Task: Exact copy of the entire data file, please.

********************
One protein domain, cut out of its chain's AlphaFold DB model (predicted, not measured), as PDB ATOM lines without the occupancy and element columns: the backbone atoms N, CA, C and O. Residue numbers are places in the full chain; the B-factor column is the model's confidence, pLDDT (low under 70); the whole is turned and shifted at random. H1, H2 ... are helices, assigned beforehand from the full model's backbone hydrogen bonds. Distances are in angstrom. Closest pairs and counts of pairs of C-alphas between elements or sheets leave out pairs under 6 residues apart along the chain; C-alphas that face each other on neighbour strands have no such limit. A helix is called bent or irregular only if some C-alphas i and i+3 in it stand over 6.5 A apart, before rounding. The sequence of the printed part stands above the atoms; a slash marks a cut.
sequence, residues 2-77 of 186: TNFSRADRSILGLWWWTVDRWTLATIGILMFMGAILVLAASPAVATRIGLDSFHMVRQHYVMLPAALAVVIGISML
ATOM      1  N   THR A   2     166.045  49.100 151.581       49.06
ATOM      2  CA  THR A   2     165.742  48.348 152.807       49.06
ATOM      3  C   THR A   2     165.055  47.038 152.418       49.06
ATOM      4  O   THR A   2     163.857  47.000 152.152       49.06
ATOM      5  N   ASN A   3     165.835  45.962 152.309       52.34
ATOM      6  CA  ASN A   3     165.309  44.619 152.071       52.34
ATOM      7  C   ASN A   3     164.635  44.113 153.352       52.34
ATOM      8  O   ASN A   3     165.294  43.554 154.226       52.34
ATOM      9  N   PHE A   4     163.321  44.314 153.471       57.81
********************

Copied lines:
One protein domain, cut out of its chain's AlphaFold DB model (predicted, not measured), as PDB ATOM lines without the occupancy and element columns: the backbone atoms N, CA, C and O. Residue numbers are places in the full chain; the B-factor column is the model's confidence, pLDDT (low under 70); the whole is turned and shifted at random. H1, H2 ... are helices, assigned beforehand from the full model's backbone hydrogen bonds. Distances are in angstrom. Closest pairs and counts of pairs of C-alphas between elements or sheets leave out pairs under 6 residues apart along the chain; C-alphas that face each other on neighbour strands have no such limit. A helix is called bent or irregular only if some C-alphas i and i+3 in it stand over 6.5 A apart, before rounding. The sequence of the printed part stands above the atoms; a slash marks a cut.
sequence, residues 2-77 of 186: TNFSRADRSILGLWWWTVDRWTLATIGILMFMGAILVLAASPAVATRIGLDSFHMVRQHYVMLPAALAVVIGISML
ATOM      1  N   THR A   2     166.045  49.100 151.581       49.06
ATOM      2  CA  THR A   2     165.742  48.348 152.807       49.06
ATOM      3  C   THR A   2     165.055  47.038 152.418       49.06
ATOM      4  O   THR A   2     163.857  47.000 152.152       49.06
ATOM      5  N   ASN A   3     165.835  45.962 152.309       52.34
ATOM      6  CA  ASN A   3     165.309  44.619 152.071       52.34
ATOM      7  C   ASN A   3     164.635  44.113 153.352       52.34
ATOM      8  O   ASN A   3     165.294  43.554 154.226       52.34
ATOM      9  N   PHE A   4     163.321  44.314 153.471       57.81